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GE Developing 1TB Hologram Disc Readable By a Modified Blu-ray Drive 238

Posted by timothy
from the sooner-is-better dept.
Globally Mobile writes "The Register has this article concerning GE's announcement that it has been developing a 1 terabyte DVD-size disk that can be read by a modified Blu-ray player. Peter Lorraine, GE's lab manager, talking at an Emerging Tech conference last week, said that license announcements could be expected soon. He also mentioned the notion of disks having the capacity of 100 Blu-ray disks, implying a 2.5TB or even 5TB capacity, gained by increasing the number of layers used for recording. The discs will be used for high-end commercial niches initially and then migrate to consumer markets in 2012-2015. Also here is a video of the technology explained. Wish we could see this sooner! Reminds me of the technology that Bowie's character came up with in The Man Who Fell to Earth."
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GE Developing 1Tb Hologram Disc Readable By a Modified Blu-ray Drive

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  • Remix (Score:5, Interesting)

    by Wowsers (1151731) on Thursday October 01, 2009 @01:20PM (#29607943) Journal

    How many MB will be wiped out by a pathetically small scratch on the disk? Remember the promises made of audio CD's?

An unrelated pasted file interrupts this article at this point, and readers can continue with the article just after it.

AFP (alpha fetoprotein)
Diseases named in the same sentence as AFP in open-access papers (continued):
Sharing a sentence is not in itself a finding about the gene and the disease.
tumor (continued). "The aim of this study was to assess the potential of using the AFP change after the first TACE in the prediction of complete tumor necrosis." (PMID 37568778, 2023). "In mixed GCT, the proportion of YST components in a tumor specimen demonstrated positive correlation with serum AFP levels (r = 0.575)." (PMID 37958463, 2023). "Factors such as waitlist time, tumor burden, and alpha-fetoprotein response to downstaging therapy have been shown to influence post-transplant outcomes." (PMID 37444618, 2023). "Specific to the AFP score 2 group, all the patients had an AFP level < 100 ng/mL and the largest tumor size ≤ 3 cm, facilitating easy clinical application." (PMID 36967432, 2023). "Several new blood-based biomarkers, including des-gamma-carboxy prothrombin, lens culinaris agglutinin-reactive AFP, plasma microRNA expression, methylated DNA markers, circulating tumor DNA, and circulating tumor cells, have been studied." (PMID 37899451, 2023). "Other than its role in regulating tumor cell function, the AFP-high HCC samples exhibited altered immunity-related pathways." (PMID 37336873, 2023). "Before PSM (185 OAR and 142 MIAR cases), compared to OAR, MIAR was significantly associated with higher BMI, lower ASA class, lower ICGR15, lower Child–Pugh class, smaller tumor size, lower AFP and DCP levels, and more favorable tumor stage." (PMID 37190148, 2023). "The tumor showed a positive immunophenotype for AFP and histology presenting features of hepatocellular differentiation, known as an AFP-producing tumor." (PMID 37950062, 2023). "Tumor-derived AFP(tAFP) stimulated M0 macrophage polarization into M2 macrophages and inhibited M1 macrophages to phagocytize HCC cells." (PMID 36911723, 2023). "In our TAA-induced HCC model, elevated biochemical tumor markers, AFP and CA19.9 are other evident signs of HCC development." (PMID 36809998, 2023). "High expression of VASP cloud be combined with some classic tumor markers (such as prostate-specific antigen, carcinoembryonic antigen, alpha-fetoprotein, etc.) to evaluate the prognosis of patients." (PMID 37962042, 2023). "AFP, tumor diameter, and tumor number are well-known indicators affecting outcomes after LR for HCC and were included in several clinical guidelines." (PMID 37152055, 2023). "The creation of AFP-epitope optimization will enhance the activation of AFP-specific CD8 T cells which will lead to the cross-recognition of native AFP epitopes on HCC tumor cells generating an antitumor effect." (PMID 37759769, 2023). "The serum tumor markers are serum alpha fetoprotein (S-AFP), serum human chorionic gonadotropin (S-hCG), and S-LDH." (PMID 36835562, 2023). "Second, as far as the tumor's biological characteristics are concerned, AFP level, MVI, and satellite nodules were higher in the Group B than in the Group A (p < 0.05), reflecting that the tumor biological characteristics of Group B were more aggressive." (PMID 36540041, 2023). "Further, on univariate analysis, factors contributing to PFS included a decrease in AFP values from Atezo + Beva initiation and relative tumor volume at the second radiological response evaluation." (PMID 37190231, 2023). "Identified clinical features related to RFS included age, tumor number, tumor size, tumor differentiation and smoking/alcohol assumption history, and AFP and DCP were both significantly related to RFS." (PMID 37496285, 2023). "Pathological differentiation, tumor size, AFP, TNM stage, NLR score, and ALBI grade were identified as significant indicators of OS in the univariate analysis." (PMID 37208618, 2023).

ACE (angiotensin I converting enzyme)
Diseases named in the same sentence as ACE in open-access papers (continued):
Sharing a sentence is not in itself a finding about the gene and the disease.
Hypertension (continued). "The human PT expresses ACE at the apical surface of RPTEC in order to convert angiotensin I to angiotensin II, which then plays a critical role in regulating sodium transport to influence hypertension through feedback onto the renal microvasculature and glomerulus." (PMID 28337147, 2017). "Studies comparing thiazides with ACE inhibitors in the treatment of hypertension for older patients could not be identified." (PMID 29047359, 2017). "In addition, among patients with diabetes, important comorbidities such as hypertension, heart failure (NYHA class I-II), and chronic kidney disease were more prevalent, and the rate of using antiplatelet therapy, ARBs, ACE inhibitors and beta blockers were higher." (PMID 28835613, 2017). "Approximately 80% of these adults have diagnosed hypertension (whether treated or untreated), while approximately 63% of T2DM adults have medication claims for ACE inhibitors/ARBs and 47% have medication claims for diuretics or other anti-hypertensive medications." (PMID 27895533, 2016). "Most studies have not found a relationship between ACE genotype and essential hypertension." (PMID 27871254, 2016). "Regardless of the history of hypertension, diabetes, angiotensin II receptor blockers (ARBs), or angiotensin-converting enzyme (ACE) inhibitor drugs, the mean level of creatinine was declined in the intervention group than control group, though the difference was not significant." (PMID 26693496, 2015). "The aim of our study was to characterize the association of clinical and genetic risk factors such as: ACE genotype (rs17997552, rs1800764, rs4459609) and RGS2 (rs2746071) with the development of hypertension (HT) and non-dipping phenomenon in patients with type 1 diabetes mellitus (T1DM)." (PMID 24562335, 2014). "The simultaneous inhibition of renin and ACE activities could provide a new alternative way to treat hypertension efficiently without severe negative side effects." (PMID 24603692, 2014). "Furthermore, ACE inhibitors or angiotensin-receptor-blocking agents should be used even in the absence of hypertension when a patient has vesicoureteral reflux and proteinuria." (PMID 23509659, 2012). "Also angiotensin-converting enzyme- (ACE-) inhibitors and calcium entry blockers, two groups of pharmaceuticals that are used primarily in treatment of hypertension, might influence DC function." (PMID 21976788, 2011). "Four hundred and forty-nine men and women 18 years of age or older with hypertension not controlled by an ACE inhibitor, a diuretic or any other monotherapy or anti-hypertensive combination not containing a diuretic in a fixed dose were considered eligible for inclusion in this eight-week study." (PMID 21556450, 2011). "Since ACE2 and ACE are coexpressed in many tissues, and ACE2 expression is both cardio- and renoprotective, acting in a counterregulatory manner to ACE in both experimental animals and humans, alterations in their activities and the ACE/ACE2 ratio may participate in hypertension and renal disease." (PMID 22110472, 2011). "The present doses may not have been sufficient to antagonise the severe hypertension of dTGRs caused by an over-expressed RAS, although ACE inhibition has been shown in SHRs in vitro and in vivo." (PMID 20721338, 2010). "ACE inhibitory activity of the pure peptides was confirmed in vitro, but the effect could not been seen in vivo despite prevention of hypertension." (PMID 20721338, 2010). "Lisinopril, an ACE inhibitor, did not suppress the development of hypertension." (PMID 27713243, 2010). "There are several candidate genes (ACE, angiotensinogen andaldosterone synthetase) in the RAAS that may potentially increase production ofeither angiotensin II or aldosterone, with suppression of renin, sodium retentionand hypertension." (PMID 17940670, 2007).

• Off-site backup? (Score:2, Interesting)

    by moogoogaipan (970221) on Thursday October 01, 2009 @01:22PM (#29607979)
    I might be able to use it for off-site backup. As long as it can hold data for 3 years, I am good. Hopefully it doesn't cost 5K per disc.
  • Why? (Score:3, Interesting)

    by thisnamestoolong (1584383) on Thursday October 01, 2009 @01:37PM (#29608187)
    With the plummeting costs of magnetic storage, what is the point of this? I mean, optical storage is practical when you are talking about a few GB, but for multiple TB? I mean, how long would it take to burn one of those suckers, five, maybe six months? Why not just buy a cheap eSATA or USB external drive and stick it in a closet somewhere -- it's not much more expensive, lasts longer, and saves you a ton of productivity.
  • Re:Well (Score:2, Interesting)

    by oldspewey (1303305) on Thursday October 01, 2009 @01:48PM (#29608357)
    I find I'm "skipping a generation" in many technologies: Operating systems, storage standards, gaming consoles, etc.
  • *Yawn* (Score:5, Interesting)

    by Urza9814 (883915) on Thursday October 01, 2009 @01:57PM (#29608475)

    Wasn't there a company promising this exact same technology about ten years ago? I've found articles from 2005 talking about a holographic disc from InPhase, and I seem to recall hearing about another company working on something similar even earlier than that, though I can't recall the name of it...what I do recall is hearing something along the lines of the company shutting down several years ago.

  • Re:Remix (Score:4, Interesting)

    by john83 (923470) on Thursday October 01, 2009 @01:57PM (#29608479)

    How many MB will be wiped out by a pathetically small scratch on the disk? Remember the promises made of audio CD's?

    You're assuming that in order to fit more data on the disc, they've just shrunk CD technology. That's not the case. Holographically stored data are spatially distributed. I'm not sure exactly how they handle damage, but I think a "pathetically small scratch" would have a pathetically small effect on the replay.